The past century has witnessed dramatic improvements in the standard of living in the United States. Panelists will discuss the role that free markets, property rights, innovation, regulation, and national security have played in this remarkable advancement in human well-being.
This session will discuss the historical sources of prosperity in the United States and will look at the drivers of prosperity over the next century. Panelists will also address the ongoing debate about the impact of artificial intelligence and robotics on standards of living and the relevant facts and data to consider.
Guest Speaker: Andrew Crockett (President JP Morgan Chase International, former President of the BIS)
The main unifying theme of the conference is that successful policy requires that central bankers’ decisions be based on clearly-understood rules—including legal limits, institutional structures, mandates, traditions, procedures, or formulas—and not solely on discretion.
Hoover Institution economists have generated many ideas on tax reform and monetary reform over the years, from the Friedman Rule and government spending limits to the Hall-Rabushka Flat Tax and the Taylor Rule. Panelists will discuss the origination of such ideas, how they have been applied in practice in the United States and other countries, and the future of such reform-oriented policy.
Nowhere are good economic ideas more important for growth and stability than in labor and capital markets. Enormous technological, political, and demographic shifts in the past one hundred years have changed what is feasible and what works in practice. Panelists will discuss how ideas about the roles of government and private enterprise have changed, how good ideas stressing economic freedom can be advanced into action, and the influence of globalization on the ability of governments to apply good ideas to capital flows and immigration.
Jesús Fernández-Villaverde, Professor of Economics at the University of Pennsylvania, discussed his future book with Lee Ohanian: Capitalism and Freedom in the 21st Century.
Chairman Hebert Dwight convened the meeting of the Hoover Institution Board of Overseers at the Willard InterContinental hotel in Washington, DC, on Sunday, February 24, 2013.
Policy Seminar on the Evolution of U.S. Foreign-Exchange-Market Intervention: Thesis, Theory, and Institutions
Guest Speakers: Michael Bordo (Hoover Institution National Fellow and Professor of Economics and Director of the Center for Monetary and Financial History at Rutgers University, New Brunswick, NJ), and Owen Humpage (Senior Economic Advisor at the Federal Reserve Bank of Cleveland)
Douglas Irwin, the John Sloan Dickey Third Century Professor in the Social Sciences at Dartmouth College, discussed “Lessons from U.S. Trade Policy History.”
The Europe of the early 21st century is rapidly changing, as European institutions evolve, populations age, and new political forces emerge. The panelists review how internet and communications technologies, new means of production, and rapid flows of people are affecting governance across the continent.
The Hoover Institution hosted a public panel discussion "Europe in an Emerging World" on Monday, February 4, 2019 from 4:00pm - 5:15pm PST. The event was Livestreamed and can be viewed here.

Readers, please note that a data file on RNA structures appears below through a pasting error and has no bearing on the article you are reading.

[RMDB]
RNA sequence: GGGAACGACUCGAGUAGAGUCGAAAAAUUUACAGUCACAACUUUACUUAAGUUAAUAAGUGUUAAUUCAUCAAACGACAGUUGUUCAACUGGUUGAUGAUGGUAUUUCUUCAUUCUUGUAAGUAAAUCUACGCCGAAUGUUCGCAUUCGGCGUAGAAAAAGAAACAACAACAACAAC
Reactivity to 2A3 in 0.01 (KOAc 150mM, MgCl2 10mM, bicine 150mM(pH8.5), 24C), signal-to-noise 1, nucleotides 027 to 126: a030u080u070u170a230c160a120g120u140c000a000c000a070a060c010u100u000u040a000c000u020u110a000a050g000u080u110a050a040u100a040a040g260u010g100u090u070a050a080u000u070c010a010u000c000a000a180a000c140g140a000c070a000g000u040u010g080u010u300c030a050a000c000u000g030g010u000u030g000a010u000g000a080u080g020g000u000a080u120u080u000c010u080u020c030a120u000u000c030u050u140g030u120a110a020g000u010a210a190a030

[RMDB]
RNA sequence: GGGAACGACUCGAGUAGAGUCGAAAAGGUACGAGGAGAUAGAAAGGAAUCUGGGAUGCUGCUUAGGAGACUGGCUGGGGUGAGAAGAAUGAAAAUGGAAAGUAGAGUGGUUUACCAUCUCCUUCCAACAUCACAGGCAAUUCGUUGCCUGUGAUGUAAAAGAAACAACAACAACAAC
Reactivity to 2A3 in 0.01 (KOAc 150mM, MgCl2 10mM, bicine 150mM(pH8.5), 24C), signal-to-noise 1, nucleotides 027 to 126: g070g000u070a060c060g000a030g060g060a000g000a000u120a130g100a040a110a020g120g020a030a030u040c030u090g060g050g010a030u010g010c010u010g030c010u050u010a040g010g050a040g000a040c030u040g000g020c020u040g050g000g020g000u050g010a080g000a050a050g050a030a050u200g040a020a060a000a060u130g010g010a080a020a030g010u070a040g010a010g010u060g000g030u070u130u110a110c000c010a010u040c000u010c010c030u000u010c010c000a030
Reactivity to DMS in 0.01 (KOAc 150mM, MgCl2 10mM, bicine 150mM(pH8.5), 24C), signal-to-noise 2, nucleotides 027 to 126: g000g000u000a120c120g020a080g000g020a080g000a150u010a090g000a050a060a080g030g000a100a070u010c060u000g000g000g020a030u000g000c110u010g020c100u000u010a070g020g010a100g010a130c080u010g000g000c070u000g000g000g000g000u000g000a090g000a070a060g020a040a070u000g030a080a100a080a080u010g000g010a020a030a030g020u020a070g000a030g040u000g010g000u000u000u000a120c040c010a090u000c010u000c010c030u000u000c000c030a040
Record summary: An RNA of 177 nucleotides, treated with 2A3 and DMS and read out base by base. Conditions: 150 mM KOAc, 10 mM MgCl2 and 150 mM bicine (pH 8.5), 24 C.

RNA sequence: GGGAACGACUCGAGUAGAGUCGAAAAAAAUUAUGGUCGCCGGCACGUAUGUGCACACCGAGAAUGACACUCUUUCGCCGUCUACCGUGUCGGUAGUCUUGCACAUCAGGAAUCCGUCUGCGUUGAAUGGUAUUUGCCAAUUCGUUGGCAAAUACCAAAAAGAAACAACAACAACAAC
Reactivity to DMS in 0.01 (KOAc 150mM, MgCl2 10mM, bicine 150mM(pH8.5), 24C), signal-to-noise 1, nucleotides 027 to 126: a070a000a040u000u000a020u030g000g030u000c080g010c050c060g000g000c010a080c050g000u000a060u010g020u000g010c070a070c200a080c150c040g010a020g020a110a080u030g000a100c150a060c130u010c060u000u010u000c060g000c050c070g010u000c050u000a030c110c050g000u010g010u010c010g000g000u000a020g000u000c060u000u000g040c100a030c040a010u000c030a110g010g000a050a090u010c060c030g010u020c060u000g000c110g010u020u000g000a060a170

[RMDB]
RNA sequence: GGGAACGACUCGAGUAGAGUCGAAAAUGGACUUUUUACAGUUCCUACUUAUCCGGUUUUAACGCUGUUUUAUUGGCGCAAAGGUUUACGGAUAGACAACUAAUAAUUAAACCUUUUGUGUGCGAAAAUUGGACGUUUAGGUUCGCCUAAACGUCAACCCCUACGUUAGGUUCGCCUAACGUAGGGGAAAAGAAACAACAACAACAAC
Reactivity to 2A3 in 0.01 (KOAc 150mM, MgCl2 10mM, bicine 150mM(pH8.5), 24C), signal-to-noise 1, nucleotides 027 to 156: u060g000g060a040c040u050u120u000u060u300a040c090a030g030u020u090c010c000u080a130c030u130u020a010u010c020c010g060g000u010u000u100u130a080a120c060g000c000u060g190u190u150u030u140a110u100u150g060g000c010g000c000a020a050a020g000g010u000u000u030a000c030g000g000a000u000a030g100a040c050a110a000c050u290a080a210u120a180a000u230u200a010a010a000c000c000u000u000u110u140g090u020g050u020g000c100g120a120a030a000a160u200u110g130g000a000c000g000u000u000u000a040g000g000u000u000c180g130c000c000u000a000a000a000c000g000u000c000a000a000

This conference aims to consider central bank reforms relating to governance, oversight, and effectiveness. Since the Hoover conference “Frameworks for Central Banking in the Next Century,” held in May 2014, debates about central bank policy have intensified. This second conference will be in a round-table format, with short opening presentations, a lead discussant, and general discussion.
Guest Speaker: Leszek Balcerowicz (former Finance Minister and Central Bank Governor of Poland)
Renewing Indigenous Economics Forum talk by James A. Robinson Professor, University of Chicago, on Why Indian Nations Fail on Monday, September 24, 2018 at Stauffer Auditorium, Hoover Institution, Stanford University.
The world economy has recently been experiencing highly volatile foreign exchange and capital markets, a spread of unusual monetary policy actions, and disappointing growth and stability. These developments have led to a host of policy proposals ranging from reforms of the international monetary system built on rules-based monetary policy in each country to more interventions in the form of capital controls, exchange market actions, and macro-prudential regulations. The aim of the conference is to examine these recent developments and consider policy options.
Thomas Hazlett, former chief economist with the US Federal Communications Commission, presented his book The Political Spectrum: The Tumultuous Liberation of Wireless Technology on the history of spectrum regulation. In the moment that “net neutrality” is revoked, essentially deciding not to apply the utility regulation regime that telephones, radio, and TV worked under for most of the last century, the subject is certainly topical.
Ken Judd, the Paul H. Bauer Senior Fellow at the Hoover Institution, discussed his work on “Optimal Carbon Policy with Business Cycle and Climate Risks” and presented his paper, “The Social Cost of Carbon with Economic and Climate Risks,” joint with joint with Yongyang Cai (Hoover Institution) and Thomas Lontzek (University of Zurich).
Guest Speakers: Michael Bordo, Allan Meltzer, George Shultz, and John Taylor